How gamification will impact the future of shopping


With brands increasingly incorporating both the look and feel of gaming environments in their shopping experiences, the IRL and URL worlds are set to become more interactive, moving forward. The idea of gamification is relatively simple: You take a feature of a game — like the mechanics, the awards system […]

With brands increasingly incorporating both the look and feel of gaming environments in their shopping experiences, the IRL and URL worlds are set to become more interactive, moving forward.

The idea of gamification is relatively simple: You take a feature of a game — like the mechanics, the awards system or the design — and you apply it to another field. As consumers become more interested in spending more of their time online, engagement in digital spaces is becoming more important. Forty-five percent of Gen Zers and 43% of millennials feel most like themselves when they’re online, according to the 2022 New Consumer report.

For the fashion industry, the importance of gamification cannot be understated. As the pandemic has accelerated the rise of both gaming platforms and e-commerce, games and mobile shopping sites are competing for the same consumers.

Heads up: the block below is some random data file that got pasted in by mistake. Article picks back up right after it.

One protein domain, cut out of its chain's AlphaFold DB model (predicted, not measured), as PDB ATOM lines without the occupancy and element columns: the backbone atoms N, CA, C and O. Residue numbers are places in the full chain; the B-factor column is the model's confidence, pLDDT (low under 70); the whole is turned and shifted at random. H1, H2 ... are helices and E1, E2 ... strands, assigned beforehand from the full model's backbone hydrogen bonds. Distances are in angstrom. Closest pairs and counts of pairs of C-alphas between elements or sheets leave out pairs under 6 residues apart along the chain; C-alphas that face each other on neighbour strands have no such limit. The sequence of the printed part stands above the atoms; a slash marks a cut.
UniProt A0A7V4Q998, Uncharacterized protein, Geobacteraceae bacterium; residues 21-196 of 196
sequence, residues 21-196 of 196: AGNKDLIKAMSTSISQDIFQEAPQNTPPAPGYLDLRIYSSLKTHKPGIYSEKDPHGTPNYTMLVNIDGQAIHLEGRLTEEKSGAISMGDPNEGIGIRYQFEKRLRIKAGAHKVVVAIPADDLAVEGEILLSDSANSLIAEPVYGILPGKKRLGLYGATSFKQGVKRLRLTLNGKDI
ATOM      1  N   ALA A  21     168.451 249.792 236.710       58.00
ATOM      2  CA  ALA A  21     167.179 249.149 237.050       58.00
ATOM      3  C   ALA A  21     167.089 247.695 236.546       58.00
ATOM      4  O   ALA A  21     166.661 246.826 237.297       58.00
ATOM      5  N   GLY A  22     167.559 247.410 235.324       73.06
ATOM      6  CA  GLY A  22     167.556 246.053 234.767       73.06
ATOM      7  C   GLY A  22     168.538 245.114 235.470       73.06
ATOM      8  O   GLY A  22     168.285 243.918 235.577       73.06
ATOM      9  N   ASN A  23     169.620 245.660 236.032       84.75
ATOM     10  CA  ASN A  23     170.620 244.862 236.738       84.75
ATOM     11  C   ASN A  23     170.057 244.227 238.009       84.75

Brands’ previous reluctance to try new types of content and strategies is ebbing, even for luxury brands. Overall, the luxury goods sector grew the fastest in the cross-border e-commerce category in the first half of 2021, according to ESW Global Voices. In China and South Korea, more than 70% of millennials, Gen Xers and baby boomers shop luxury online. The Western market is growing, but at a slower pace, with less than 45% of shoppers in the Americas and most of Europe buying luxury online. However, as Covid rates fluctuate, this number could easily grow in 2022. 

Brands creating in-game content
Entering the metaverse or getting involved in gaming platforms has proven fruitful for brands in the fashion sector. As skins and in-game goods have become more valuable, luxury fashion brands like Louis Vuitton and Balenciaga have seized the opportunity. Balenciaga is even creating an in-house division of employees to lead the development of the brand in the metaverse. Apart from allowing the brand to sell goods in the digital space, entering the gaming arena opened it up to new consumer groups that are interested in fashion brands. Its aim was to make the shopping experience more interactive and engaging.